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City & State or ZIP

Archive for July, 2010

Beer Pick: The Bruery Trade Winds Tripel

The Bruery Trade Winds Tripel

The Bruery, Placentia, Calif.

$8.99/750 ml bottle; also available on draft at select beer bars.

bruery trade winds label
Profile: Like all beers from The Bruery, Trade Winds Tripel summer seasonal is unfiltered, unpasteurized and bottle-conditioned. The Belgian-style golden ale also is loaded with complex flavors and aromas. Instead of the typical Belgian candi sugar, rice is added to the mash to lighten the body and increase the gravity to 8 percent alcohol by volume. A final twist is the addition of Thai basil. The result is an intriguing beer that comes off something like the equivalent of a culinary cocktail — bright, effervescent with fruity aromatics, bready malt, peppery spice and clean bitterness.

Pair with: The lively carbonation and bright, spicy flavors of Trade Winds are a natural match for Indian, Thai or Vietnamese dishes. And it would be a fun beer to pair with basil and Parmesan pesto or a variety of artisan cheeses and cured meats.

Bob Townsend is editor …

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All About Wine Storage

The fact is most people the world around serve their wines at the wrong temperatures. We either dunk our whites in ice until they are Arctic cold. Or we serve our reds at room temperature, which is an arcane concept going back a hundred years or more when rooms were closer to 60 degrees, not an air-conditioned or heated 72 degrees.

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Beer Town: Sam Adams contest features exotic brews

My dad was a  home brewer. He made beer in the basement long before Jimmy Carter signed the 1978 bill to make it legal.

I was too young to taste a sample, though I operated the bottle capper from time to time. By all accounts, his recipe was a British-style mild or brown ale, probably inherited from my grandfather’s family, from Northern England.

I thought about my dad a few weeks ago while I was in Boston to help judge the final round of the annual Samuel Adams Longshot American Homebrew Contest.

This year, home brewers from around the country were invited to brew an experimental “specialty beer,” defined in the Beer Judge Certification Program style guidelines under category 23: “One that is a harmonious marriage of ingredients, processes and beer. The key attributes of the underlying style [if declared] will be atypical due to the addition of special ingredients or techniques.”

The winners were exotic beers my dad would scarcely recognize: a Black IPA brewed …

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Casa Silva Carmenère

So it should come as no surprise that while every wine writer in the Northern Hemisphere is talking about the latest, greatest summer wine ever, I’m talking about mondo-big wines full of bold flavors.

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Sulfites In Wine

For some reason, organic grape growing and winemaking has been confused with the issue of sulfites. Organic wine, depending upon which certifying organization you talk to, suggests the absence pesticides, herbicides, fungicides, chemical fertilizers or synthetic chemicals in the grape growing/winemaking process.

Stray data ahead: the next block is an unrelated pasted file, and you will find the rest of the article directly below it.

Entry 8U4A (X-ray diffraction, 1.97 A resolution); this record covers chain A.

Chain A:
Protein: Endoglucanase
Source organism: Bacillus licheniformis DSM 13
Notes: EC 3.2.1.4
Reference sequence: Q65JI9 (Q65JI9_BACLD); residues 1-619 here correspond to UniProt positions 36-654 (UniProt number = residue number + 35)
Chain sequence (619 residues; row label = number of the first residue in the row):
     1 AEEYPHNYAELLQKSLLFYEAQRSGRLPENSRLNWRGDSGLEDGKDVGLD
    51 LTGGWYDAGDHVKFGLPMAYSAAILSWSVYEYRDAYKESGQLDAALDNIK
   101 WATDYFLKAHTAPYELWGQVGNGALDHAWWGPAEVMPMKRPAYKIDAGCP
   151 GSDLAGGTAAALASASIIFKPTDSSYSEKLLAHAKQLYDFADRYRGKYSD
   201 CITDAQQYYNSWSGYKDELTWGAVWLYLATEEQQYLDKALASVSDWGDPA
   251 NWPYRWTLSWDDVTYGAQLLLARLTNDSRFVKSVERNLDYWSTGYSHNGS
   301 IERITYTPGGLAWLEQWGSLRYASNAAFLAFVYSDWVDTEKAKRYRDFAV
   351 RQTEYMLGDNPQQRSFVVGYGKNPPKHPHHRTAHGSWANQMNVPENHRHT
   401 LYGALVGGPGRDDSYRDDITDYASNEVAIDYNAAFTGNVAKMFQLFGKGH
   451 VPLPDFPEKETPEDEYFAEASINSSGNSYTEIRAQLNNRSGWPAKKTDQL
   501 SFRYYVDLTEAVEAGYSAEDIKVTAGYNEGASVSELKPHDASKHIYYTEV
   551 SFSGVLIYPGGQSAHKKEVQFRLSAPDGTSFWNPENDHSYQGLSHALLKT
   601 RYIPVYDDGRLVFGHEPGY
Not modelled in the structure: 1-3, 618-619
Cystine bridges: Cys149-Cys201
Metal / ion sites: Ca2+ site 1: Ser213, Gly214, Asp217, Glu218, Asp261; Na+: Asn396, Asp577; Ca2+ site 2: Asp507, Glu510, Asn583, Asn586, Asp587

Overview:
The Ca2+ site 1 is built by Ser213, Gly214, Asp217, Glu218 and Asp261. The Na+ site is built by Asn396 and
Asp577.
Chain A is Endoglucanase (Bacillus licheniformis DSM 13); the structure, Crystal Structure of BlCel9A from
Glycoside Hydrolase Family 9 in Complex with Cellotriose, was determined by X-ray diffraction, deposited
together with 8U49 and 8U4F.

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Beer Pick: Sweetwater Magnum IP Imperial Pilsner

Sweetwater Magnum IP Imperial Pilsner

Sweetwater Brewing Co., Atlanta

$5.99, 22-ounce bottle; also available on draft at select beer bars and restaurants.

Profile: The latest Dank Tank creation, Magnum IP Imperial Pilsner, is another fun experiment from Sweetwater brewers Nick Nock and Mark Medlin. This time the duo takes chances with loads of Cascade and Sterling hops packed into a hefty 9-percent alcohol by volume lager. But beyond its high gravity and bracing bitterness, Magnum IP is surprisingly crisp and clean, with hints of the soft sulfate notes found in classic German pilsner.

Magnum IP
In typical Sweetwater fashion, the promotional schtick is a take on the “Magnum P.I.” television show of the 1980s, expressed on the label with the Dank Tank freak dressed in Tom Selleck garb. Look for special Magnum package store events on July 17, with a vintage red Ferrari parked at Tower on Piedmont 2 -4 p.m. and  Green’s on Ponce 5 -7 p.m.

Pair with: Match the big, crisp flavors of …

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Beer Town: Beer in cans — an unlikely craft brew success story

Canned beer might have celebrated its 75th anniversary earlier this year, but its outlook is young and adventurous not old and grumpy.

The iconic American product has undergone a series of changes since it first appeared in 1935, not long after the end of Prohibition.

Physically, cans that required an opener gave way to pull tabs in the 1960s and stay tabs in the 1970s. Along the way, can linings were steadily improved to remove the tinny taste and lock in freshness and flavor.

Culturally, what was once a working-class symbol of Joe Six-Pack became a hip sign for middle-class youth, as Pabst Blue Ribbon and Miller High Life tall boys were turned into a retro accessory.
More recently, cans have created a revolution in the craft brewing business — something that seemed crazy in 2002, when Oskar Blues Brewery in Lyons, Colo., released Dale’s Pale Ale.

At first, Oskar Blues founder and owner Dale Katechis claimed putting his hoppy namesake beer in aluminum was a joke. Now the …

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Dry Creek Valley Chenin Blanc

Dear Chenin Blanc,

Poor chenin blanc. Poor, poor, misunderstood chenin blanc. After poor, poor, misunderstood riesling, you, my friend, may be the most underappreciated grape in the wine world.

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